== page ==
Say what you will about Walmart, but I am impressed to see that their sustainability goals were more than just talking points that they never actually intended to accomplish. Not only are they steadily approaching those goals — the company keeps itself publicly accountable by holding Sustainability Milestone Meetings every few months. I’m happy to report that the latest meeting, held last week, did not disappoint. You can watch it for yourself here. In fact, it confirmed something that I have been saying for years.
Early in the meeting, Carter Roberts, the U.S. president of the World Wildlife Fund, had a chance to speak. If you’re thinking that a partnership between the WWF and Walmart seems ill-conceived, think again. The organization started off working to save tigers, polar bears and pandas, but they soon realized that they had to expand their reach to big business if they were going to make a real impact. I have long believed that it is true. Because what good is it for an activist or a nonprofit organization to work exclusively with companies that already have sustainability built into their business models? That’s just preaching to the choir. The larger impact can be made by working with companies like Walmart and other retail and business giants who have a long way to go and need direction and advice from people and organizations who know what they’re talking about.
A second update in the meeting made a huge impact on me. Walmart is working closely with their team in Brazil on sustainability and social responsibility initiatives there. Because whether you realize it or not, the supply chain for a company like Walmart goes far beyond the borders of this U.S. and extends far into the countries where a lot of the supply comes from.
Walmart started a recycling co-op in Brazil that not only has resulted in 2 tons of debris and waste being diverted each month, but it also employs 72 people, many of whom were living on the streets, scavenging for whatever they could find to sell, and therefore to survive. These kinds of programs are a reminder that what may seem small to us can have a huge impact not just on the environment, but on communities and people. Because sustainability is about more than just products. Its also about social responsibility.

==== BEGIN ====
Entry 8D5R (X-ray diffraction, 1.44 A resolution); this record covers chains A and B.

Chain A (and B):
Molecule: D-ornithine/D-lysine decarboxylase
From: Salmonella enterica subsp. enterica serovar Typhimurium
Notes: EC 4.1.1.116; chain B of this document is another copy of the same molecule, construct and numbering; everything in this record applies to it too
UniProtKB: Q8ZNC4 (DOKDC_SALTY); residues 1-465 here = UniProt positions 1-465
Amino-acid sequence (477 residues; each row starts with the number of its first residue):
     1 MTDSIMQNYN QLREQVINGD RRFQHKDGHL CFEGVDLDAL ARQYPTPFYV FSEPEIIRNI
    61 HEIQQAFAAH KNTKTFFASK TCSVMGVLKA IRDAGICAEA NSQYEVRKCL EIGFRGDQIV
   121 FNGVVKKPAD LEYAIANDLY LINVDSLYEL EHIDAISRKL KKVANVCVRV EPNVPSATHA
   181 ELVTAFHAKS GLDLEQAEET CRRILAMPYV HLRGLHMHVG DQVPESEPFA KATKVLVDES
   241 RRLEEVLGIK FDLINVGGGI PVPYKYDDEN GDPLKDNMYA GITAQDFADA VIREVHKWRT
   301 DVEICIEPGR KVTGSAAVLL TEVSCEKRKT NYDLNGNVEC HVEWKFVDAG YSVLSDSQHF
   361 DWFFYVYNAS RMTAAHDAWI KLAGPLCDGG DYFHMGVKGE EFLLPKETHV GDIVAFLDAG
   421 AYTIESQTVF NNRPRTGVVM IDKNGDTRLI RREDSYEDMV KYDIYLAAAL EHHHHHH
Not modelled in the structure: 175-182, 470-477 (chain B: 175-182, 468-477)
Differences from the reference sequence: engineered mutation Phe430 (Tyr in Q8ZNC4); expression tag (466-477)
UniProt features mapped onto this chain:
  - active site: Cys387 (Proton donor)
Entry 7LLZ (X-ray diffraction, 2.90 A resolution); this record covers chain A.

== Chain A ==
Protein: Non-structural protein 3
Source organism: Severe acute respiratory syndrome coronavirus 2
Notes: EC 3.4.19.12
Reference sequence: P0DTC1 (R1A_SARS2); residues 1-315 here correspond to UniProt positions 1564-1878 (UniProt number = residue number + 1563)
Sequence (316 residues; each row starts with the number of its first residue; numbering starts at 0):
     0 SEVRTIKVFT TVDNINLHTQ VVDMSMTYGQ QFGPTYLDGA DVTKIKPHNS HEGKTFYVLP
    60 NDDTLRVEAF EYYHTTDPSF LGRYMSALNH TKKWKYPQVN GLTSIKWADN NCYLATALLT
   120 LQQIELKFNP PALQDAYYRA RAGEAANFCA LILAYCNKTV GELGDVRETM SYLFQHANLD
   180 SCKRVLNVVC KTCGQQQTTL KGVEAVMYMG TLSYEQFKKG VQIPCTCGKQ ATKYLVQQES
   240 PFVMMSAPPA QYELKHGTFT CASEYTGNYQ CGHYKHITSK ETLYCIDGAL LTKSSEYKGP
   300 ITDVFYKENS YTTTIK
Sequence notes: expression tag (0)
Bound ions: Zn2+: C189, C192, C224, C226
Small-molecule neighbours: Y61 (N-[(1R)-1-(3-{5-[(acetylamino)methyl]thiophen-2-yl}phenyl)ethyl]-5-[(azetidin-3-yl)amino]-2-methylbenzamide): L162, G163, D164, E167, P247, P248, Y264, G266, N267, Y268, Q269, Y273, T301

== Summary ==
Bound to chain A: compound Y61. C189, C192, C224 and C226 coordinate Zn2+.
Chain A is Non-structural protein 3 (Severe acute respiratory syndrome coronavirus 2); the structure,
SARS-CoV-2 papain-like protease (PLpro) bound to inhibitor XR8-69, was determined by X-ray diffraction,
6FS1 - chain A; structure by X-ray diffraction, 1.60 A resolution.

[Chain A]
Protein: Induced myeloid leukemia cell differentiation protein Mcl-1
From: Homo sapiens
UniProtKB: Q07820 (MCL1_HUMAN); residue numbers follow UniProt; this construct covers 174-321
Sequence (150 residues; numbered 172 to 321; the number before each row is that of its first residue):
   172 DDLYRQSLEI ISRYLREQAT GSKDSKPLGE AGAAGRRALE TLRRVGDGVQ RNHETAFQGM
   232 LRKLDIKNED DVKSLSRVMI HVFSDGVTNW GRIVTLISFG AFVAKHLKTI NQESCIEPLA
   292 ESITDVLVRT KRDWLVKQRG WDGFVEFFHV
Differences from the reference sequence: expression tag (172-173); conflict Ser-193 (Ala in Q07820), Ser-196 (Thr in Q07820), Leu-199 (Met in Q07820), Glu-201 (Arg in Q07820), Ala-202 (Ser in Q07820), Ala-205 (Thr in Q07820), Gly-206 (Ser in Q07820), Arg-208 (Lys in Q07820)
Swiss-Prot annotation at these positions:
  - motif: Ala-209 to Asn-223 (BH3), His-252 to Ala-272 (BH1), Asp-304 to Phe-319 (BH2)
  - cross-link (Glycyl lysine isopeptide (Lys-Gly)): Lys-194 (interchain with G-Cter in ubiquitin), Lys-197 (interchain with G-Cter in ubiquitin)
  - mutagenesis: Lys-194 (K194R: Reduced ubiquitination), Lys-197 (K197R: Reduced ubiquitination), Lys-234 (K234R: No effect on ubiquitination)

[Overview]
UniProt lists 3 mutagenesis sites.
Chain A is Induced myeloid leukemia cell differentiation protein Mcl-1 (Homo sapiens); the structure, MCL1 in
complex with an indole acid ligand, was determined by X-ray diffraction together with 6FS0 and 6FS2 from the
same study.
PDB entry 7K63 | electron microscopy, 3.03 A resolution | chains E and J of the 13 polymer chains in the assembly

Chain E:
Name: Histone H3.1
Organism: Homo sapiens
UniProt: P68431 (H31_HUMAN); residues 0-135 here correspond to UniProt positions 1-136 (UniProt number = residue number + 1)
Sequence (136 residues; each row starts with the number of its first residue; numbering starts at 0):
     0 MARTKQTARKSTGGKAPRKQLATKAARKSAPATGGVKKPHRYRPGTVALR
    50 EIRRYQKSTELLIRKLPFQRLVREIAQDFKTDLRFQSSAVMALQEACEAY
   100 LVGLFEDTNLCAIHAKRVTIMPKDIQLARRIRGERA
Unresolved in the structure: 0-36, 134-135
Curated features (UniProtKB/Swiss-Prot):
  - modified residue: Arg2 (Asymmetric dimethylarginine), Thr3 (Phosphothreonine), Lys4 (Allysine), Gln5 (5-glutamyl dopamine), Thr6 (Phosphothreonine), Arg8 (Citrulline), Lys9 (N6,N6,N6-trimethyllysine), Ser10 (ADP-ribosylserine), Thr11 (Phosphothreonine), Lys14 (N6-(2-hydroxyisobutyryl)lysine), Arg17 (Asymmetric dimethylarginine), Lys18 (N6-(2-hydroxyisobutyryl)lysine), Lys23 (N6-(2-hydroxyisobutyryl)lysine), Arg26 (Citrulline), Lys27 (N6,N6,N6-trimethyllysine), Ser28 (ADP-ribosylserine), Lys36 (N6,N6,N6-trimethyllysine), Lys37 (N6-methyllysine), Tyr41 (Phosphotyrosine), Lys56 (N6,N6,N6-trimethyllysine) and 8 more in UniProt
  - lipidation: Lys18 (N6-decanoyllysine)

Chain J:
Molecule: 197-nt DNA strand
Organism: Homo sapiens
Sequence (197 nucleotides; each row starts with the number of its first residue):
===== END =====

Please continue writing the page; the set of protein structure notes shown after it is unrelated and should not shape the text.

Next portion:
Another big part of Walmart’s Brazilian operation is dedicated to ensuring the sustainability of the beef the company purchases. Because, let’s face it. People are going to eat beef. According to Camilla Valverde, sustainability director of Walmart Brazil, 17% of the Amazon has already been deforested, and beef production accounts for more than 60% of that deforestation. Yes. Fragile rainforest is often clearcut to make way for beef production. Well, Walmart has instituted a monitoring system that traces beef all the way back to the farm and alerts Walmart’s internal buyers about the deforestation risk of any beef they buy.
There is also a large push for Walmart to learn more about the sources of their beef in general. Several executives high up in the Walmart food chain visited a family ranch in Colorado that is also a beef supplier to learn about their holistic practices, how and where they feed their cows, etc. There was no specific mention of whether there is a push to move toward more grass-fed and organic beef, but I’m genuinely hoping that this is the case.
More than anything, I’m looking forward to the launch of the Walmart Sustainability Index. I’ve written about it before, if you’re not sure what it is. Briefly, its a system the company developed to rate every product on its sustainability, all the way from the source to production to the finished product. While its not yet complete, I love the idea that EVERY product will be scored and that this information will be readily available to the consumer. I truly believe that companies will start working toward more sustainable production once they realize that their products will be on the shelf right next to competing products that could have a much better sustainability grade.
In addition, the goal is that, internally, Walmart’s buyers will begin to use the sustainability index to make decisions about what products to purchase. Which eventually will lead to more better, more environmentally friendly choices for the consumer.
And if you know anything about Walmart, you know that the goal is to do this while maintaining the same affordability that customers have come to expect from them. At the end of the day, Walmart’s belief is that it shouldn’t cost consumers more just because they want to buy healthy, sustainable products for their families.
In my time working with Walmart, I’ve already seen the store move from very few eco-friendly product options on shelves to carrying a number of well known green product lines, from Burt’s Bees to Toms of Maine, Seventh Generation, Mrs. Meyers and even Shea Moisture. I hope this is a trend that continues, and that this trend encourages makers of “traditional” products to reconsider what they’re made of and how they are made.
Watch the sustainability milestone meeting and let me know what you think!
Disclosure: I am a member of the Walmart Moms program. I was provided with compensation for my time and effort in sharing my impressions of the Sustainability Milestone Meeting with you. Participation is voluntary and as usual, all opinions are my own.